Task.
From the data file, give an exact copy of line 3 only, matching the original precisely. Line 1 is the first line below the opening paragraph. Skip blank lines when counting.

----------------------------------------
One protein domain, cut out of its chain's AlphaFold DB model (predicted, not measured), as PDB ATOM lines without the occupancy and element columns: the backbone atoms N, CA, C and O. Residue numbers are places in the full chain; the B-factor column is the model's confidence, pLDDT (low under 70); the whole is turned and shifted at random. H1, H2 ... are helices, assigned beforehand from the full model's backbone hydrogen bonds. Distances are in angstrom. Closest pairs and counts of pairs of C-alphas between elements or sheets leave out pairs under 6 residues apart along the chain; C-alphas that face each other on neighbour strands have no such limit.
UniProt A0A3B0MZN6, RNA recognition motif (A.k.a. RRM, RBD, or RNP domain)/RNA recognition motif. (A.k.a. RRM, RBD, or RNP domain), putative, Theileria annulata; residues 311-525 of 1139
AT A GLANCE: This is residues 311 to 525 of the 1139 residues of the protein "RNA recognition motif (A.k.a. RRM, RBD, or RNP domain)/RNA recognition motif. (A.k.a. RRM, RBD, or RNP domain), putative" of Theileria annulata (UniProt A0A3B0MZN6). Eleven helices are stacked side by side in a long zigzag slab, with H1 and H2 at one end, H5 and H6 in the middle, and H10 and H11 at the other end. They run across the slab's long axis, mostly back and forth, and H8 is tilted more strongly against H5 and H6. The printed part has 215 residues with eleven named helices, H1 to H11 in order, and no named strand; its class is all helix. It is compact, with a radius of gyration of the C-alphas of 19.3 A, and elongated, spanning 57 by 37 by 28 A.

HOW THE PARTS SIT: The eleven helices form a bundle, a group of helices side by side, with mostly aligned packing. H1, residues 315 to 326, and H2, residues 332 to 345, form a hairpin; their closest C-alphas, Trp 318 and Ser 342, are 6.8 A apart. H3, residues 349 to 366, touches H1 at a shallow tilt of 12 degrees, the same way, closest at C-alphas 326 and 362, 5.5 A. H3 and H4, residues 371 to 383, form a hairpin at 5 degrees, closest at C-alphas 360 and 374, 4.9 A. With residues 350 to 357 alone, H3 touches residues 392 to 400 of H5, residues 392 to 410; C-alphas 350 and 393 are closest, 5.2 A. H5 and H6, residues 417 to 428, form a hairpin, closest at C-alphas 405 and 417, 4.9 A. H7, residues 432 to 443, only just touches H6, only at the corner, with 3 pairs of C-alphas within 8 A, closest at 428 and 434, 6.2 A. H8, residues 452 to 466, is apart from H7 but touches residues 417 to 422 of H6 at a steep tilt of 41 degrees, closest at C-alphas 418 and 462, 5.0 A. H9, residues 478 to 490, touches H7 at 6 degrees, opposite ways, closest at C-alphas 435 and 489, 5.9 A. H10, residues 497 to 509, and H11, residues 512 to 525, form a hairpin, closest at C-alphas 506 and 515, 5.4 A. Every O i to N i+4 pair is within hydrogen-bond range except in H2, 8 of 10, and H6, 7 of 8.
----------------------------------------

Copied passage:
HOW THE PARTS SIT: The eleven helices form a bundle, a group of helices side by side, with mostly aligned packing. H1, residues 315 to 326, and H2, residues 332 to 345, form a hairpin; their closest C-alphas, Trp 318 and Ser 342, are 6.8 A apart. H3, residues 349 to 366, touches H1 at a shallow tilt of 12 degrees, the same way, closest at C-alphas 326 and 362, 5.5 A. H3 and H4, residues 371 to 383, form a hairpin at 5 degrees, closest at C-alphas 360 and 374, 4.9 A. With residues 350 to 357 alone, H3 touches residues 392 to 400 of H5, residues 392 to 410; C-alphas 350 and 393 are closest, 5.2 A. H5 and H6, residues 417 to 428, form a hairpin, closest at C-alphas 405 and 417, 4.9 A. H7, residues 432 to 443, only just touches H6, only at the corner, with 3 pairs of C-alphas within 8 A, closest at 428 and 434, 6.2 A. H8, residues 452 to 466, is apart from H7 but touches residues 417 to 422 of H6 at a steep tilt of 41 degrees, closest at C-alphas 418 and 462, 5.0 A. H9, residues 478 to 490, touches H7 at 6 degrees, opposite ways, closest at C-alphas 435 and 489, 5.9 A. H10, residues 497 to 509, and H11, residues 512 to 525, form a hairpin, closest at C-alphas 506 and 515, 5.4 A. Every O i to N i+4 pair is within hydrogen-bond range except in H2, 8 of 10, and H6, 7 of 8.